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Comments on Ontology and API

From: Doug Schepers <schepers@w3.org>
Date: Tue, 13 Jul 2010 02:08:20 -0400
Message-ID: <4C3C02D4.5020402@w3.org>
To: "public-media-annotation@w3.org" <public-media-annotation@w3.org>
CC: David Singer <singer@apple.com>
Hi, folks-

Sorry for the late comments... I have been on vacation.

At TPAC, I sat in on your F2F sporadically, and commented there on some 
suggestions to make the API a more attractive implementation prospect 
for browsers; some subsequent informal discussions with browser vendors 
seem to bear my intuition out.  I've been pretty busy in the intervening 
months, and haven't had the time to properly follow up with you, for 
which I apologize; however, I'm really interested in a successful 
outcome for your work, so I thought it might help to start simple and 
build out from there.

I recognize that you have done a lot of work on your documents, so I 
don't want you to take my critiques the wrong way; I think there is a 
lot of good stuff there, which can form the basis of a really compelling 
set of functionality.

Just to start the ball rolling, here are some stray thoughts I had while 
skimming your two documents, Ontology for Media Resource 1.0 [1] and API 
for Media Resource 1.0 [2].


Ontology:

As an editorial comment, there seems to be an academic tone here, with 
the use of the word "our" rather than "this specification", detailed 
rationales for decisions (which is good in itself, but ), and a 
generally tentativeness ("Although the set of properties is now limited, 
it already constitutes a proof of concept", section 4.1.1, "proof-read 
our interpretation", etc.). I recommend you simply state in the Status 
section that feedback is welcome (with short inline notes commenting on 
which sections are in particular need of feedback), that there may be 
considerations for possible future versions of the spec, and that you 
leave room for extensions; if this is done right and sees uptake, it 
will almost certainly be the first of a lineage of specs.

1 Introduction
The introduction could benefit by trimming it down.  Split the 
relationship to Dublin Core into a subsection.  Explain the uses of this 
ontology to the expected readers of the spec: possible implementers, 
content authors, and users of the ontology.

1.1 Purpose of this specification
After reading this, I'm left wondering whether this ontology is expected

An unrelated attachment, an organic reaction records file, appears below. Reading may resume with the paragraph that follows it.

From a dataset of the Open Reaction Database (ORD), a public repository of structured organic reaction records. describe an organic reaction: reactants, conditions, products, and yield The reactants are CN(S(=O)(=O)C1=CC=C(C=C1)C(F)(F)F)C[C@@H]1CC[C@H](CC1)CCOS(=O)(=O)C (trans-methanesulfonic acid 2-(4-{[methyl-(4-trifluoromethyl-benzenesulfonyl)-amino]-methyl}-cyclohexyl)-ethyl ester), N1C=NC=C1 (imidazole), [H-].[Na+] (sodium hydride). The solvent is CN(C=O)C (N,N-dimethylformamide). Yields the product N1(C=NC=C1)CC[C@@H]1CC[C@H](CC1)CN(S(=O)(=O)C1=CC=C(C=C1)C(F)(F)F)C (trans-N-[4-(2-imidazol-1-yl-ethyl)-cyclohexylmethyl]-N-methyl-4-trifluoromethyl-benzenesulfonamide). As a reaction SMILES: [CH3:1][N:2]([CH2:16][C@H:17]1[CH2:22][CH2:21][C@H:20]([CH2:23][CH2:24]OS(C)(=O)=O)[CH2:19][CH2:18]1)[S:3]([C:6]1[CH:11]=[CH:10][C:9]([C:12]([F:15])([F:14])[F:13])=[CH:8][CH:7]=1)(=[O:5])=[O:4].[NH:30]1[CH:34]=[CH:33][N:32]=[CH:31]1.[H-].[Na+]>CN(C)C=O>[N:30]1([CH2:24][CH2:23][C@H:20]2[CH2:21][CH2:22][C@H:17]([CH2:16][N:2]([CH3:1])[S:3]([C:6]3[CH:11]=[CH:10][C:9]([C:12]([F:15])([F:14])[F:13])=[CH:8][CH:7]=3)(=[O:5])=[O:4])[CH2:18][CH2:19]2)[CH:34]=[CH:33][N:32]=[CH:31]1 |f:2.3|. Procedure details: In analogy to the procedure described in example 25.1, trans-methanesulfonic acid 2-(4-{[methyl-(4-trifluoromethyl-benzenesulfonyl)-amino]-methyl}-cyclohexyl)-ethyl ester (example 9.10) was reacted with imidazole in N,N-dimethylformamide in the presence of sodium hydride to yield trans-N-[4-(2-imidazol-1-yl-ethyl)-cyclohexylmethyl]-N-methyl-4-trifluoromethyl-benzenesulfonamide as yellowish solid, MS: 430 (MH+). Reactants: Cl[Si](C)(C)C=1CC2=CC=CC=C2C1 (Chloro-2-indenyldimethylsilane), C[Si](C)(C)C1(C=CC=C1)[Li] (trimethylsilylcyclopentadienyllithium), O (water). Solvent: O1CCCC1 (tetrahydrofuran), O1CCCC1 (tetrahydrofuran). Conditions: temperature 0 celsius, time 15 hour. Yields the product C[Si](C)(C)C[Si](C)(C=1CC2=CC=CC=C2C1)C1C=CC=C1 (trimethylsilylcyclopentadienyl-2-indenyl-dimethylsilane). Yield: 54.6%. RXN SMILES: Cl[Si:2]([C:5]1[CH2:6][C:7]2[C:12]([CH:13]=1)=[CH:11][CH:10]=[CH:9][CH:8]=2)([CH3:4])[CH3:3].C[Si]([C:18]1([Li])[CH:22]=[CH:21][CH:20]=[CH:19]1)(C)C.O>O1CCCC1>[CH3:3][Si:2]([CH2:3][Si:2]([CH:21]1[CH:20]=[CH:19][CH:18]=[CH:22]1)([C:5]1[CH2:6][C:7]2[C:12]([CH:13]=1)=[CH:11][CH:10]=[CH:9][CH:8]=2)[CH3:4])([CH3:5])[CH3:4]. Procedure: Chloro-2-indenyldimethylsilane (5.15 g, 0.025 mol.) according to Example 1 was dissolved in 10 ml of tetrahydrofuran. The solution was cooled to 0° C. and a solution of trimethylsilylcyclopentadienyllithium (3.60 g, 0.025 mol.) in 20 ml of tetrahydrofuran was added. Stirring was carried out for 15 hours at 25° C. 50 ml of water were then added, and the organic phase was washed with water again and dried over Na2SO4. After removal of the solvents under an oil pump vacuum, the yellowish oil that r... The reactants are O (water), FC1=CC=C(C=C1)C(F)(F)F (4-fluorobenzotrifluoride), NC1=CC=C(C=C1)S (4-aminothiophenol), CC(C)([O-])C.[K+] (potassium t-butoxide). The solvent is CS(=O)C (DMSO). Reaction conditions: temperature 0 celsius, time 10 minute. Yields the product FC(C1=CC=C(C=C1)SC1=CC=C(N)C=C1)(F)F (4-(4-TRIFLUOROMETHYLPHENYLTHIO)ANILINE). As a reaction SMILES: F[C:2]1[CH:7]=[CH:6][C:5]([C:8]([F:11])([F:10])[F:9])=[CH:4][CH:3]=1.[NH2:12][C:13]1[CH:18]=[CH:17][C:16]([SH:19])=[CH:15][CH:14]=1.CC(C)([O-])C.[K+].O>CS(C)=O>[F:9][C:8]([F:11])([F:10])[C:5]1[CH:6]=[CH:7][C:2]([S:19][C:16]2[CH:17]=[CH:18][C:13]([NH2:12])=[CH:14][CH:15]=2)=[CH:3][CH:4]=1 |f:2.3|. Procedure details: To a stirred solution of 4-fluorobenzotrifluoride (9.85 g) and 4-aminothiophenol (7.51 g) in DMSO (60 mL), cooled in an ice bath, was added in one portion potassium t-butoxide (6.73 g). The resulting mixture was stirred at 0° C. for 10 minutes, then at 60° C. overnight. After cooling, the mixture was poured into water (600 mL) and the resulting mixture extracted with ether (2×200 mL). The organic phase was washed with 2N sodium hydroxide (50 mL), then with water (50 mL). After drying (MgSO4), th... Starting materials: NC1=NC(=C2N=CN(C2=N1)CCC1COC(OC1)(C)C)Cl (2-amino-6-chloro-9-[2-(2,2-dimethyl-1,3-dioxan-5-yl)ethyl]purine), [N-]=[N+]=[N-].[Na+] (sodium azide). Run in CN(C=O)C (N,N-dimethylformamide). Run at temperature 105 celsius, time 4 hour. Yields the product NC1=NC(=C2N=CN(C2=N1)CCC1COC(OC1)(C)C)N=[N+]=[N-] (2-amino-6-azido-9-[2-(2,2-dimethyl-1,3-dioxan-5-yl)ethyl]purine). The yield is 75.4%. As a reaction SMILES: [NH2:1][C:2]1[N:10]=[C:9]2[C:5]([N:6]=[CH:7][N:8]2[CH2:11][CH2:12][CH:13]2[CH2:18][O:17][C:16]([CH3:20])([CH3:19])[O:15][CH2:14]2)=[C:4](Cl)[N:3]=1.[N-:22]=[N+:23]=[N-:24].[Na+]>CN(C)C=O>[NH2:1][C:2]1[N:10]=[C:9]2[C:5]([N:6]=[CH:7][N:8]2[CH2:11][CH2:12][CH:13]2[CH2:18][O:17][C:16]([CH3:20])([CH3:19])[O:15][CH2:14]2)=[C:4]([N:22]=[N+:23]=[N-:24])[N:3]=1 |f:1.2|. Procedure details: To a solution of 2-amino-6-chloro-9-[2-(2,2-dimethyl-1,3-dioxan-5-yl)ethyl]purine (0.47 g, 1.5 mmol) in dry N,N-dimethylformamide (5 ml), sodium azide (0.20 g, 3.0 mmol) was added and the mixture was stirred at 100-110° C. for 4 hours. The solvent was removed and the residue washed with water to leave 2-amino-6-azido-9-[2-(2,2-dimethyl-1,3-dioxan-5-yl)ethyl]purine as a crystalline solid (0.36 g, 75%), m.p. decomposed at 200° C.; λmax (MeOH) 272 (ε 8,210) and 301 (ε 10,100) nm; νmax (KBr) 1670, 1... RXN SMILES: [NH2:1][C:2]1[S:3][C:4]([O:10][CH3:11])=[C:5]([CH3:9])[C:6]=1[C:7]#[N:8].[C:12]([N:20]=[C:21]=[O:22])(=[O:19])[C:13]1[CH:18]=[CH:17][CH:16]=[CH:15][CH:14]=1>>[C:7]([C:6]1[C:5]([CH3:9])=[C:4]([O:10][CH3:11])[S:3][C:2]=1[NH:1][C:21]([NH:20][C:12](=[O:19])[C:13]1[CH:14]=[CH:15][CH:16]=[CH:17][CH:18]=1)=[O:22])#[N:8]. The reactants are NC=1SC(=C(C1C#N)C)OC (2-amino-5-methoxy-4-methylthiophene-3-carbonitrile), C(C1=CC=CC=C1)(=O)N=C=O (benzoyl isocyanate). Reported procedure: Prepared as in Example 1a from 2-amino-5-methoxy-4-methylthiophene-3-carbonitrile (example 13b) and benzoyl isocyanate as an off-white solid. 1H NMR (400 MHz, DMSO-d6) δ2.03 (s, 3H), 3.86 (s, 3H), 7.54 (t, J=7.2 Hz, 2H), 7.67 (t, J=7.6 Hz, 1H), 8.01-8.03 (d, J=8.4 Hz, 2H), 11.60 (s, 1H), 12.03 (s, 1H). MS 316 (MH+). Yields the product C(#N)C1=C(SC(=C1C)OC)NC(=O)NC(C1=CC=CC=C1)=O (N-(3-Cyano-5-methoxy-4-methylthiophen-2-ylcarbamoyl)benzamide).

to be used in metadata itself, or if it is only a mapping.  If someone 
were to use this ontology by itself, would that be a misuse?  Explain 
why or why not in this section.

4.1.2 Core properties
All the property names are prefixed with "ma:", which could be confused 
as part of the property name.  Simply stating that the properties are in 
the Media Annotations namespace is enough (as long as you provide 
concrete examples of use).

4.2.1 Rationale regarding the mapping table
"Its namespace is "ma", for Media Annotation."  The spec seems to 
conflate the namespace with the prefix; usually, a namespace is 
something like "http://w3.org/MediaAnnotations/", which is often bound 
in a serialized document with a common prefix, like "ma:" using a 
namespace declaration; the prefix is not considered universal.  (In my 
opinion, this is a flawed design for Namespaces in XML, but that's the 
convention.)

4.2.2 The mapping table
I really like the level of detail this spec goes into for performing the 
mapping (though I guess it's still a work in progress.  The mappings 
seem a bit hidden, though, and they are really the meat of the spec.  I 
assume you are trying to keep the spec manageably short, but I would 
suggest either keeping the tables inline in the body of the single-page 
spec, or splitting it out into chapters with each chapter a short 
description of the mapped ontology, followed by the table mapping itself.



API:

I find this spec a little confusing, though it's helped by the concrete 
examples of use.  You are right to identify local/internal and 
remote/external sources for metadata, but the API doesn't feel very 
Javascripty to me.

I think the approach of so many different specialized typed interfaces 
may be too cumbersome for both implementers and authors.  I would take a 
more combinatorial approach, where the author uses the API to extract 
sets of metadata via certain selection criteria, then further filter 
those with selection criteria, or iterate through them generically and 
programmatically.

It seems that you are considering the case of multiple instances of 
orthogonal or even conflicting metadata, possibly in different formats, 
being extracted from the same media resource (thus the returnset being 
an array), but I couldn't see that explicitly described anywhere.

I realize that these are pretty high-level comments, but I'm happy to 
join a telcon sometime to discuss them further, or expand on them via 
email.  Unless you have specific implementer feedback about these, I 
think it might be fruitful to reexamine this approach before the CR phase.


[1] http://www.w3.org/TR/2010/WD-mediaont-10-20100309/
[2] http://www.w3.org/TR/2010/WD-mediaont-api-1.0-20100309/

Regards-
-Doug Schepers
W3C Team Contact, SVG and WebApps WGs
Received on Tuesday, 13 July 2010 06:08:23 GMT

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